Who’s Driving This Thing?

One thing I’ve been working on as part of my treatment for dependent personality disorder is learning to trust my own judgment. My natural inclination before was just to assume others knew better than I did, effectively placing everyone up on a pedestal until they did something that demonstrated that they no longer belonged there.

As one would expect, this had a way of resulting in all manner of pandemonium. There were a number of unfortunate incidents that occurred, both mucking up my happiness and/or safety and resulting in extreme disappointment in the individual. To be fair, with a few notable exceptions, I was not led to believe these people were perfect. Most had made no claims to that effect.

Skyspook has been extremely supportive, helping me with my therapist’s assignments, often insisting that, slave or not, I choose for myself, and in decisions that affect us both to at least give him my opinion so he can make better choices that serve both of us. I hate it, grumble, twitch, bemoaning my fate as the unluckiest slave in the world, saddled with an autonomy that makes me profoundly uncomfortable. Example:

Me: I think I’m hungry.

Skyspook: What would you like?

Me: Anything would be fine.

Skyspook: What do you want? A snack or dessert?

Me: Anything would be fine.

Skyspook: Snack or dessert?

Me: Dessert.

Skyspook: What kind of dessert?

Me: Anything would be fine.

Skyspook: Page. What. Do. YOU. Want?

Me: Like as my ideal fantasy? Like if I were to fantasize about food right now, what would be in the little cartoon bubble over my head?

Skyspook: Yes, Page.

Me: (wringing my hands and sighing) …Pie?

I immediately felt something shrivel up inside of me. My desire was there, outside of me, subject to modification, rejection, or even ridicule.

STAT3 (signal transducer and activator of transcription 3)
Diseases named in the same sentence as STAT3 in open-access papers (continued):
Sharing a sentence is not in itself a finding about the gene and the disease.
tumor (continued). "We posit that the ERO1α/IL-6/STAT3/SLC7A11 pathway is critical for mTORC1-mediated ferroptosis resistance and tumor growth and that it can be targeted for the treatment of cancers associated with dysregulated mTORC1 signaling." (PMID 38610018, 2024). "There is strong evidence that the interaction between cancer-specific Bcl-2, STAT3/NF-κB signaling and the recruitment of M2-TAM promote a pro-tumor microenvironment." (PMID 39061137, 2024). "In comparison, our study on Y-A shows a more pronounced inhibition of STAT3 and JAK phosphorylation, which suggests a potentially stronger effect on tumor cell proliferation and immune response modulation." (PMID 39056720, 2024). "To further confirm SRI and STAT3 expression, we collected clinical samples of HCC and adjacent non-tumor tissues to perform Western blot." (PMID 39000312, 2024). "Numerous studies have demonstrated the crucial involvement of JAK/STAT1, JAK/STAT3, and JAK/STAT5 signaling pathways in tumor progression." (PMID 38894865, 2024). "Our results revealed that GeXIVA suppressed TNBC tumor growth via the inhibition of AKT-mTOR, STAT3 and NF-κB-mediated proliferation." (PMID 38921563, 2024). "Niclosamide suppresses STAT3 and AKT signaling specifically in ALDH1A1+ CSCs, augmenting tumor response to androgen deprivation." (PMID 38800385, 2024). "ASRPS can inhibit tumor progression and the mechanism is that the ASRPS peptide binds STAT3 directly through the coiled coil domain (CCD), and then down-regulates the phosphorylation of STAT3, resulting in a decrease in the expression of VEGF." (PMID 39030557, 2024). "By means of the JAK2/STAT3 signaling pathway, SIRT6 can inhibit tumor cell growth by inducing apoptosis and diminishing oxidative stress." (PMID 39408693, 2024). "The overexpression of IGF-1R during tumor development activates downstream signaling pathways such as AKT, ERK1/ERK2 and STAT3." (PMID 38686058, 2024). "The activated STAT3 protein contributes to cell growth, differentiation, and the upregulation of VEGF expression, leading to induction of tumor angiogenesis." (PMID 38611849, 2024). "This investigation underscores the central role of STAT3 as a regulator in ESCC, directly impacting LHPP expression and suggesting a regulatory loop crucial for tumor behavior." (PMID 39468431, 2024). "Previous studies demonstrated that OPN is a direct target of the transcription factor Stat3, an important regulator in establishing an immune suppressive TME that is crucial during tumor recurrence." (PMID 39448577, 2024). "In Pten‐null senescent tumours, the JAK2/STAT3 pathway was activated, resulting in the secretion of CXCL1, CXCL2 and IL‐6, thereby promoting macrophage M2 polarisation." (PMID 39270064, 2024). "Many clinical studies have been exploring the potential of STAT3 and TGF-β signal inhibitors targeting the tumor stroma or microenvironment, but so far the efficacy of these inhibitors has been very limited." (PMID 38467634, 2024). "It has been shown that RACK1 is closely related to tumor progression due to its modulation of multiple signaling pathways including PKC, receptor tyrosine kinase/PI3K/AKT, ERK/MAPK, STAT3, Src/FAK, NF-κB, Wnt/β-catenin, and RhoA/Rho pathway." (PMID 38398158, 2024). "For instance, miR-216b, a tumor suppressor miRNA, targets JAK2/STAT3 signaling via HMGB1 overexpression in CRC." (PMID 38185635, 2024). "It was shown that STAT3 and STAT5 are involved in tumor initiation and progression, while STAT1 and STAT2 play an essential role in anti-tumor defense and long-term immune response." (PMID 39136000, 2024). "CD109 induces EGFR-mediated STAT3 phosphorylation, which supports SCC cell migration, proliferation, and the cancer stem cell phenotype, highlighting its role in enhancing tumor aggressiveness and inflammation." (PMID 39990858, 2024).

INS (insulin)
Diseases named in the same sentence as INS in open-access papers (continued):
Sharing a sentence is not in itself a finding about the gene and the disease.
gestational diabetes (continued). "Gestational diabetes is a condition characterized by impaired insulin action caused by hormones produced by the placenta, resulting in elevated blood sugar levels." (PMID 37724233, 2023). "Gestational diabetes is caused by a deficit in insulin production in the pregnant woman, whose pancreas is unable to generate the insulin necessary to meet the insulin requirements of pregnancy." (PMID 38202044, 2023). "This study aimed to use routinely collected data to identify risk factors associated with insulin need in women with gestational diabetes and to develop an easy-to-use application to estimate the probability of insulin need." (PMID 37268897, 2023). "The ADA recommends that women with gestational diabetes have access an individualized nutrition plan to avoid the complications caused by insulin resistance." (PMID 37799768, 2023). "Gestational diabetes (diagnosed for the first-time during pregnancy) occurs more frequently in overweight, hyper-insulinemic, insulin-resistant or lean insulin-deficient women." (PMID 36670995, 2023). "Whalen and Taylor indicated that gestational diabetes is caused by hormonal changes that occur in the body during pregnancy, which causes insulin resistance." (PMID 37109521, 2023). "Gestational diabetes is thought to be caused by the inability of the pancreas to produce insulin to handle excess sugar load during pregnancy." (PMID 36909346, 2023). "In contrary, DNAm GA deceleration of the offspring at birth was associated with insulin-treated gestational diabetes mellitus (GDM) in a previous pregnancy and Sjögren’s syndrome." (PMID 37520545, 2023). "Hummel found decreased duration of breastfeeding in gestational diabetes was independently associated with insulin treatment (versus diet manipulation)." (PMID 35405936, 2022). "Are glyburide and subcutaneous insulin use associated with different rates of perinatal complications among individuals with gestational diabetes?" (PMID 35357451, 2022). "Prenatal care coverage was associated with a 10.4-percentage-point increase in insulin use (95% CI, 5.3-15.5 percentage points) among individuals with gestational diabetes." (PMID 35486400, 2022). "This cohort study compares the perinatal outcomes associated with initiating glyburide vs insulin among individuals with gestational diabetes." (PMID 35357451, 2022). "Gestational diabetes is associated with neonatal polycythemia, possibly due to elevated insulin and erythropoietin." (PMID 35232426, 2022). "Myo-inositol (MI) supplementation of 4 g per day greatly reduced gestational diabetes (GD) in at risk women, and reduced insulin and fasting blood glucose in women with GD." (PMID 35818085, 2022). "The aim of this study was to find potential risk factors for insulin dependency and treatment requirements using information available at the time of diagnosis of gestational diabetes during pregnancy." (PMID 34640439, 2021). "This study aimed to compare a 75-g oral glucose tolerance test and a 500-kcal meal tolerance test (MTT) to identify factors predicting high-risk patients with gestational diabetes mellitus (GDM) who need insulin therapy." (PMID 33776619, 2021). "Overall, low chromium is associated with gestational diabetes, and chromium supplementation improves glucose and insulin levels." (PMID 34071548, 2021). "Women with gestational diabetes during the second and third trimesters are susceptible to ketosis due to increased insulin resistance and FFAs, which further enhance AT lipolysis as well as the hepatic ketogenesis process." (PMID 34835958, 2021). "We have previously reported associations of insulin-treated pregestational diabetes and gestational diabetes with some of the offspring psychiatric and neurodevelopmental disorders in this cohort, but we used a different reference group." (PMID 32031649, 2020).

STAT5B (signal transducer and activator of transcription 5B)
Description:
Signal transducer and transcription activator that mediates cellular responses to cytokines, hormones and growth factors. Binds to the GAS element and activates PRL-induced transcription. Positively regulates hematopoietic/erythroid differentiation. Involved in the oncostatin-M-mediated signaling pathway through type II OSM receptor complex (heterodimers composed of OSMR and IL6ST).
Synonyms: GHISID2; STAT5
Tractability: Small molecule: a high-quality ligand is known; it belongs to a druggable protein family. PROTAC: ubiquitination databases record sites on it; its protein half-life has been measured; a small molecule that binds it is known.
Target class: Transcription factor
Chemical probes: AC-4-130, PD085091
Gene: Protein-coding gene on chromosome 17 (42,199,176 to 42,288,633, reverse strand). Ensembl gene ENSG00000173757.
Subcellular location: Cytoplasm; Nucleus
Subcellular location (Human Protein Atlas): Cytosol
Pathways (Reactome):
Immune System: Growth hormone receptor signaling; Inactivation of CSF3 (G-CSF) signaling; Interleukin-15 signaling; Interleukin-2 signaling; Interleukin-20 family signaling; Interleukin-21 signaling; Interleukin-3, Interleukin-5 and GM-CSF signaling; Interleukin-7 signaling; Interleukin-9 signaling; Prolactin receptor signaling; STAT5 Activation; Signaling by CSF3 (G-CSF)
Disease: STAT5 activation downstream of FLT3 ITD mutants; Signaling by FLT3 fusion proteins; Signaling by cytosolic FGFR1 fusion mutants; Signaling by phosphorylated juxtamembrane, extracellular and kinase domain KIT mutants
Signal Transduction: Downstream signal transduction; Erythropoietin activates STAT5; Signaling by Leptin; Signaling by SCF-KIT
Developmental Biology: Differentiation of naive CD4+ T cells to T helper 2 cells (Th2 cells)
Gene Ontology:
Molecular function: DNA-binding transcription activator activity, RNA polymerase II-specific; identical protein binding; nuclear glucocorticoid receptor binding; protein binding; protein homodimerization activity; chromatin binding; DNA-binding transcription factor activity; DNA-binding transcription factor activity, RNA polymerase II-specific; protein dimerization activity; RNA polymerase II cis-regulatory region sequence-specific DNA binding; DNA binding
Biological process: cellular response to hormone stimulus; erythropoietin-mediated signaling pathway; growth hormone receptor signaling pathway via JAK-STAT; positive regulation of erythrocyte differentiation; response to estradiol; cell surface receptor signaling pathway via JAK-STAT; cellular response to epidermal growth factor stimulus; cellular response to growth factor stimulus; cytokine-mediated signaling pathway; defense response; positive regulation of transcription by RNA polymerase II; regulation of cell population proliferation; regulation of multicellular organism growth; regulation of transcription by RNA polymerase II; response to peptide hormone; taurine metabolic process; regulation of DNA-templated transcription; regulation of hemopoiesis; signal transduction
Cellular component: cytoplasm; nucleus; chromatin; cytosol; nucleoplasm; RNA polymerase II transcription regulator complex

Skyspook thought pumpkin pie sounded good, so he bought a small one and some whipped cream, and we each had a piece when we got home, but I couldn’t shake the ache that it was wrong, that I had been selfish, that somehow he would have chosen something that he liked better for himself and enjoyed it more had I not been involved.

*

Last night at the urging of my friend Fran, we went to an M/s munch to meet some new folks. The discussion topic was when Masters make mistakes, how it can affect the dynamic with their slaves, whether Masters also need to find ways to make things right or even atone, much in the way that a slave is expected to be punished when he/she errs. It was an excellent conversation, and I found my mind and mouth shooting off on tangents, stimulated by what the others were saying, their beliefs, their experiences.

While it’s easy and quite a lot of fun to put my Master up on a pedestal, if I’m going to do that, I have to be prepared for those moments when reality intervenes on the fantasy, when he’s accident prone, cranky, absent minded. I still want to see him as a work of art because he is. While he’s obviously human, he’s an amazing person. I adore him. To be happiest, I have to learn to see him both as a work of art and a flawed dynamic lovely human being. So far, so good.

*

Self-acceptance, on the other hand, it’s a bit trickier. Sometimes I can get there in my mind, where I acknowledge my flaws and shortcomings as human and foster the kind of love I often have for others, when I freeze in sheer terror at the notion that I am no worse than anyone else.

If that’s the case, if the world is full of people as fallible as I am, then the world is doomed.

It’s easy to prefer the beautiful lie of others’ superiority to the frightening truth, that no one has the instruction manual to life, we’re all subjective and prone to pettiness and myriad failures, and no one really knows what we’re doing here.

It’s like suddenly I’m staring at streets where there’s no one behind the wheels of the cars careening towards each other at full speed.

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